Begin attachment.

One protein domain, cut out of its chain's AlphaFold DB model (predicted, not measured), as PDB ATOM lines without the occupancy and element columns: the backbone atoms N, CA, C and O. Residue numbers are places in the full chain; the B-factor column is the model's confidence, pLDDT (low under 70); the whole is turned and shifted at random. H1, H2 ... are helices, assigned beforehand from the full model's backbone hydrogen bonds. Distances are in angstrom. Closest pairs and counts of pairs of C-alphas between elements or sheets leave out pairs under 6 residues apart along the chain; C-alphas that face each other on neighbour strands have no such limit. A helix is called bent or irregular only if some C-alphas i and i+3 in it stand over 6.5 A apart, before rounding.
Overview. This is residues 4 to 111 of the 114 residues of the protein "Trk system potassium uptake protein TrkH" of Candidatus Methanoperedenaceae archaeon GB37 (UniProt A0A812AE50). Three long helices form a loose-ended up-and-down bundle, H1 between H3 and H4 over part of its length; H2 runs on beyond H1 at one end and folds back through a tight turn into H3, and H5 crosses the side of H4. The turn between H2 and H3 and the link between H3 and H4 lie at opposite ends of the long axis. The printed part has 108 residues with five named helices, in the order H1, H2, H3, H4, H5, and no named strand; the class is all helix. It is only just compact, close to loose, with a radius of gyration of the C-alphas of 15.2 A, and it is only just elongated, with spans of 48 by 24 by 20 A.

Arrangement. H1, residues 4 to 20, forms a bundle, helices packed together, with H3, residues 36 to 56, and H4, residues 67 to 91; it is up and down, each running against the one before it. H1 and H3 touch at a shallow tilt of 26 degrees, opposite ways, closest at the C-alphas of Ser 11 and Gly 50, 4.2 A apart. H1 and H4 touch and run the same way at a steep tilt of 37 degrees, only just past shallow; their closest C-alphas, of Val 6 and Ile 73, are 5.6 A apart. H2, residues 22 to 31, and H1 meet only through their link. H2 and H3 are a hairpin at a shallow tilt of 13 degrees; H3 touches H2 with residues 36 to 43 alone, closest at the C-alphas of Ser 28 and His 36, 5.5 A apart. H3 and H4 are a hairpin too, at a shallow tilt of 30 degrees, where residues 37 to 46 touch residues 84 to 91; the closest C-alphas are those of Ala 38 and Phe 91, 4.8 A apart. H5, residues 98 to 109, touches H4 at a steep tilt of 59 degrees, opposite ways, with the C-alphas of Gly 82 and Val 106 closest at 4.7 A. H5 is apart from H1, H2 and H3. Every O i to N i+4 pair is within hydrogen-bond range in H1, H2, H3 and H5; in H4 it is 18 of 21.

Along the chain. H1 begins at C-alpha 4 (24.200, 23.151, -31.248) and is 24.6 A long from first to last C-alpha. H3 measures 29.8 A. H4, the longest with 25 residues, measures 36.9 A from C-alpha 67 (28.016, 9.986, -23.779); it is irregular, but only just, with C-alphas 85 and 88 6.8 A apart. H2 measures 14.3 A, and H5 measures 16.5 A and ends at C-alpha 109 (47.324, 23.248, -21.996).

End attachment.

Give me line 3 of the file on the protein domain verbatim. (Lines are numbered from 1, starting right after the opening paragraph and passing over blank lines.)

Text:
Along the chain. H1 begins at C-alpha 4 (24.200, 23.151, -31.248) and is 24.6 A long from first to last C-alpha. H3 measures 29.8 A. H4, the longest with 25 residues, measures 36.9 A from C-alpha 67 (28.016, 9.986, -23.779); it is irregular, but only just, with C-alphas 85 and 88 6.8 A apart. H2 measures 14.3 A, and H5 measures 16.5 A and ends at C-alpha 109 (47.324, 23.248, -21.996).